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To save Nigeria's education system – The Guardian

By The Citizen
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That Nigeria's education sector is heading for the nadir is not as scary as the fact that all hope of remediation is apparently vanishing. And if Nigeria would have a future, this trend must be arrested. Sad exemplars abound: failure in examinations at different levels by students, strikes, low motivation of teachers and moral deficit in both the private and public schools. Every year, the educational system is being mocked by students' mass failure in examinations. Even in professional examinations like those of the Nigerian Law School, there are recurrent cases of mass failure. And in the absence of morals that schools ought to inculcate, students now resort to cheating and threatening teachers, all in a bid to pass their examinations.

Yet, a nation's progress is indissolubly linked with the level of its people's education. Meaning: unless the trend is reversed, Nigeria would remain shackled to under-development. Not only has education failed to meet the country's political, cultural and socio-economic needs, it has lagged behind in reconciling itself to the exigencies of a globalised world. Thus, while other nations that place the required premium on education have recorded numerous technological advancements and pushed back their economic frontiers, Nigeria is yet to fully grasp the nexus between education and development, let alone take steps towards improving the lot of the sector.

Of course, this has not always been the case. There was a time when Nigeria's educational system was rated one of the best in the world. It attracted people from different parts of the world who came as students or as teachers. The excellence of the educational system then translated to moral probity in private life and in public office. The general decay in the society today is a direct result of the poor state of education. In the past, teachers were held in high esteem and considered role models.  But now teachers are assaulted, maimed and killed at will even by their students. Rather than being avenues for the inculcation of sound moral values, educational institutions have become breeding grounds for all manner of criminality, even  institutions from where political and religious thugs are recruited to pervert the electoral and social processes. Such delinquents eventually become public officers  and because they have not been morally equipped, they do not see public office as a sacred responsibility with the inherent dictates of using it for good governance and  improving the people's lot.

Clearly, the failure of Nigeria's educational system has paved the way for variegated ills, has imparted wrong-headed values that predispose those in government to  looting the common treasury, thereby denying the rest of the population access to their resources. If this nation would return to the path of re-invention, noble values, good governance and development, the current structure of education must be reviewed. The state of emergency in the educational sector declared by this newspaper late last year was a first step. This must now be taken up by the government at all levels with concrete action.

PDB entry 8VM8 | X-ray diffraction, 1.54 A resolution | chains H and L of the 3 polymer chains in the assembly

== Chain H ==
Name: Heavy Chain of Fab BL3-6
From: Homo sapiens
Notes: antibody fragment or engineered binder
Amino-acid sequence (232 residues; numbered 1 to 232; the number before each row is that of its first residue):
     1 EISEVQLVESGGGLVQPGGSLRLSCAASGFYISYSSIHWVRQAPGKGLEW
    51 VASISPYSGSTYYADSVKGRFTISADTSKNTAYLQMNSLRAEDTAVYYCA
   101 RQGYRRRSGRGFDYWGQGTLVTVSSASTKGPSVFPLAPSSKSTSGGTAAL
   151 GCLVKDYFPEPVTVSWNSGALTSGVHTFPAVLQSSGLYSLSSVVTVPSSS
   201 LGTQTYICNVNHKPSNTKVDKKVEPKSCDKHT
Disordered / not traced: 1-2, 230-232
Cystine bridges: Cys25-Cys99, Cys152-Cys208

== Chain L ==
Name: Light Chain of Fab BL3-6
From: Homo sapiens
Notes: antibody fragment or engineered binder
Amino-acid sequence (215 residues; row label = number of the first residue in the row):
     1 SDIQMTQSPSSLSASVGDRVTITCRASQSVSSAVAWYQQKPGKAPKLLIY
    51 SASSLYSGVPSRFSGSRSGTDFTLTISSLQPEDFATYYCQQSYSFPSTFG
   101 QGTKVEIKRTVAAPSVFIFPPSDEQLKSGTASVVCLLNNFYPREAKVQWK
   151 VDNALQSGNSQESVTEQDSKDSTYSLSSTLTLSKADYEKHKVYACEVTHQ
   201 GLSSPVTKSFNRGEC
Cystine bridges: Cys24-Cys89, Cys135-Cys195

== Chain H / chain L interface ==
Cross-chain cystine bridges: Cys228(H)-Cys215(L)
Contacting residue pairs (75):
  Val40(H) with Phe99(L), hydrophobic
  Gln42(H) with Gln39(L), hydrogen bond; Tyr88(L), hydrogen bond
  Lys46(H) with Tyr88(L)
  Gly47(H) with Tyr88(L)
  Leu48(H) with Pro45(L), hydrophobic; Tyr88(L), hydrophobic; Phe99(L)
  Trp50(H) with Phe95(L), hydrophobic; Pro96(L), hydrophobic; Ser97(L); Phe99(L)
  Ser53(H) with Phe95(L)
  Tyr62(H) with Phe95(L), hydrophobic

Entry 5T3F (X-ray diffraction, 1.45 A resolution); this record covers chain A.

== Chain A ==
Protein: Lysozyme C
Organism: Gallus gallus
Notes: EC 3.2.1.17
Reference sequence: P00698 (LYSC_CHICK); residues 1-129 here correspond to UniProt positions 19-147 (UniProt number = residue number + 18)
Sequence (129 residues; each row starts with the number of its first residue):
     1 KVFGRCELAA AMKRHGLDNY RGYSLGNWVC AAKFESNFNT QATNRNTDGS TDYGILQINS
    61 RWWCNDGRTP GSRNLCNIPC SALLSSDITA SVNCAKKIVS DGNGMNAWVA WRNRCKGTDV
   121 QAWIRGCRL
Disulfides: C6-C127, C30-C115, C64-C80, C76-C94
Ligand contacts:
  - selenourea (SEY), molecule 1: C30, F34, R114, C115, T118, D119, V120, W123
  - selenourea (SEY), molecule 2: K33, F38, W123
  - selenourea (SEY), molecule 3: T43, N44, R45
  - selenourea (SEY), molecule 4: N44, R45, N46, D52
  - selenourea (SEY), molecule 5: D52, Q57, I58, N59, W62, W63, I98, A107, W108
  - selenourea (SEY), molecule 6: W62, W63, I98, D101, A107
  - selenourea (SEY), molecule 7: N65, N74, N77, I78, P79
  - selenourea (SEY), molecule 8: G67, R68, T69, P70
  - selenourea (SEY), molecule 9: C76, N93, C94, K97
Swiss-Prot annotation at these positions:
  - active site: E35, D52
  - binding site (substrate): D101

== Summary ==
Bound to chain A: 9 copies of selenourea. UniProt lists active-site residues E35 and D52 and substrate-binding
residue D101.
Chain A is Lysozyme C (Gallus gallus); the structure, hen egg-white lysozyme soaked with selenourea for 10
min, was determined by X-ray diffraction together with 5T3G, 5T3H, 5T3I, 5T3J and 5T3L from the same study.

It is a cause for concern, and even outrage, that despite the importance of education  to the development of the nation, the two major political parties in the country have not articulated any redemptive blueprint in this regard. The question thus arises: how would they fix the nation without  improving the educational system?  It is incongruous that while politicians regale the public with how they would develop various sectors of the economy, they do not deem it necessary to tell Nigerians if it is the products of the same faulty educational structure they would use to achieve this. To be taken seriously and wean the public from the impression that Nigerian politicians are only seeking office for power for its own sake, the candidates of the two major political parties should as a matter of urgency avail Nigerians of their agenda on education in details and with specifics of implementation.

Because Nigerian politicians do not understand the gravity of the ills besetting the educational sector, they  easily resort to throwing money into it. But it is clear that this method, which has involved voting billions of naira, has consistently failed to redeem the sector. Such money has not gone to the heart of the problem because there is no clear-cut structure that could guarantee effectiveness, accountability and results.  The failure of the option of throwing money at the problem is exemplified by the inability of various higher institutions of learning to access the Tertiary Education Trust  Fund (TETFund) that the government has made available. In other words, many institutions do not even know what to do with the money that is made available to them. And this is why they are not propelled by any sense of urgency to surmount every barrier in order to avail themselves of the fund.

So, for the educational sector to regain and in fact, surpass its glory of the 1950s, 60s and 70s, and be a gateway to the development of this nation, it urgently requires a new structure. Salvation of Nigeria's education  does not by any means rest on the deployment of hasty, ill-conceived  and  half-hearted  measures as have been the case.  The solution is in a new structure that can appropriately prioritise and formalise education, make it more methodical and organised for a Nigeria that can compete with other nations of the world.